Are loot boxes becoming more prevalent in online gaming?

Whisper it quietly, but the boundaries between virtual gambling and online gaming are becoming increasingly blurred.

This has become increasingly evident during the last 18 months or so, with high profile console games such as GTA 5 enabling players to access live, real money gambling within the context of the title’s narratives. The integration of online gambling in gaming goes far beyond this single instance, however, as the practice becomes increasingly prevalent and continues to raise concerns among regulators.

In this post, we’ll ask whether gambling is becoming more prevalent in online gaming and ask what this means for players, operators and the market as a whole.

What are Loot Boxes and How have they Impacted on Gaming?

The integration of online gambling came to a head last year, when we began to see ‘loot boxes’ offered to players in some console games. These essentially include unlockable elements that relate to the narrative of each individual game, whether they’re new characters in FFBE or limited players in FIFA football sims.

While these options are not available for direct sale, players can purchase a randomised set of items using either real money or an in-game currency. Players have absolutely no guarantee over what they’ll get, but they’re increasingly willing to invest in loot boxes in an attempt to secure a much-needed item that can enhance their gaming experience.

While loot boxes have been heavily criticised by some, a review by the UK regulator confirmed that the procurement of these features should not be considered as gambling. The main reason for this is that players are guaranteed to receive at least something when they purchase a loot box, while the items on offer boast no real monetary value.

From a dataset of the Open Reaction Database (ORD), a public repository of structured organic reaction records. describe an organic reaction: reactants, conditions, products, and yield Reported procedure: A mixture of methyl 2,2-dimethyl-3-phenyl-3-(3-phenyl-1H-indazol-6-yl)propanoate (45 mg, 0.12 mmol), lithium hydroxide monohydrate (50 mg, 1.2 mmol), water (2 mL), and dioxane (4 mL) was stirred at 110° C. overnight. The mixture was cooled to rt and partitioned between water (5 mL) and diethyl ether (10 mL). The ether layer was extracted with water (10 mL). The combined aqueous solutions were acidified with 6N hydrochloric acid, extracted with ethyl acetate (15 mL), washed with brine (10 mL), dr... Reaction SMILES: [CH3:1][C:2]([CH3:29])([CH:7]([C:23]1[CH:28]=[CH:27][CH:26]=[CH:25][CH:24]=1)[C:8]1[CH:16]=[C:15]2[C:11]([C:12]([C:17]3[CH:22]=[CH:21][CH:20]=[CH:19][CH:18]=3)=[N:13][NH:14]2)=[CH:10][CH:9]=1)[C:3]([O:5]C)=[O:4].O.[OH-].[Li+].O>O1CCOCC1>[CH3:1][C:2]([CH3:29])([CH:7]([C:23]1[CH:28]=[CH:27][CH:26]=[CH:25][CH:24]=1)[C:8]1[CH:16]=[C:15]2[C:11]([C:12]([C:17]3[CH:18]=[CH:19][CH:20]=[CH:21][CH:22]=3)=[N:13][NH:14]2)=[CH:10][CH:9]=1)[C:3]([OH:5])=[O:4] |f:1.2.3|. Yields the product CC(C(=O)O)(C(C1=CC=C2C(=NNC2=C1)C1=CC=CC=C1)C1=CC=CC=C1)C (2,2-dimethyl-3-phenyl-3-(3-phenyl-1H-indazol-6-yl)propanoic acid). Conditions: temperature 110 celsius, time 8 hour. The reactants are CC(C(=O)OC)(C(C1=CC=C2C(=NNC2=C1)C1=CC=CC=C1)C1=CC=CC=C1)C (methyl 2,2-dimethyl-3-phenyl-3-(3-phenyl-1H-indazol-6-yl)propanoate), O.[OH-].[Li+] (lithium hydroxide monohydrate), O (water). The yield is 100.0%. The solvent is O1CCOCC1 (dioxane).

So, although there’s no doubt that this classification is borderline, it is factually correct and has left loot boxes as being almost entirely unregulated entities.

Why This Matters in the Context of the Overall Market

With this in mind, the controversy generated by loot boxes may seem a little extreme to those in the gaming industry. Still, it must be considered in line with further developments in the market, which include a rise in the number of young problem gamblers and the emergence of gambling through widely accessible social games.

In terms of the former, a recent study has revealed that around 25,000 children aged between 11 and 16 in the UK may be considered as problem gamblers. This is a staggering revelation, and one which reaffirms the assertion that gambling is becoming increasingly accessible in a diverse range of gaming experiences.

This leads us to the issue of social gaming, which has seen a rise in the number of supposedly child-friendly and branded games that include casino-style gameplay and imagery. Not only do these games directly target children with their design and narratives, but sites such as Facebook allow individuals to register for an account from the tender age of 13. As a result, youngsters are being exposed to gambling at an early age and through seemingly innocuous online games, and this is posing a genuine threat to society.

The Last Word

There’s no doubt that gambling is becoming increasingly prevalent in the world of online gaming, and this trend is likely to continue as both markets enjoy exponential growth.

Regulators are already pledging to crackdown on the the prevalence of gambling features in social games, however, while even loot boxes could find themselves targeted and reclassified if there is sustained pressure from protestors.

We may also see the emergence of reputable comparison sites for online and social games, helping users to identify the titles and platforms that are most suited to their needs. These resources already exist in the world of online gambling, with sites such as Casino Experts offering objective and potentially invaluable information to players across the board.